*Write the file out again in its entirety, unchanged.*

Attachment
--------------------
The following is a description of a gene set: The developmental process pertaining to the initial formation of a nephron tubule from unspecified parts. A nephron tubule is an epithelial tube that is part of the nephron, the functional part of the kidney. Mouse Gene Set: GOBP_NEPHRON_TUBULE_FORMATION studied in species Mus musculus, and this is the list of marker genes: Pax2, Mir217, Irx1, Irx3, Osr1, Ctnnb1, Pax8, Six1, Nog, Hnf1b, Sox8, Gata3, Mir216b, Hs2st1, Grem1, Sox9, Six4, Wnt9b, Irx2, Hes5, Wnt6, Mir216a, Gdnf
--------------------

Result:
The following is a description of a gene set: The developmental process pertaining to the initial formation of a nephron tubule from unspecified parts. A nephron tubule is an epithelial tube that is part of the nephron, the functional part of the kidney. Mouse Gene Set: GOBP_NEPHRON_TUBULE_FORMATION studied in species Mus musculus, and this is the list of marker genes: Pax2, Mir217, Irx1, Irx3, Osr1, Ctnnb1, Pax8, Six1, Nog, Hnf1b, Sox8, Gata3, Mir216b, Hs2st1, Grem1, Sox9, Six4, Wnt9b, Irx2, Hes5, Wnt6, Mir216a, Gdnf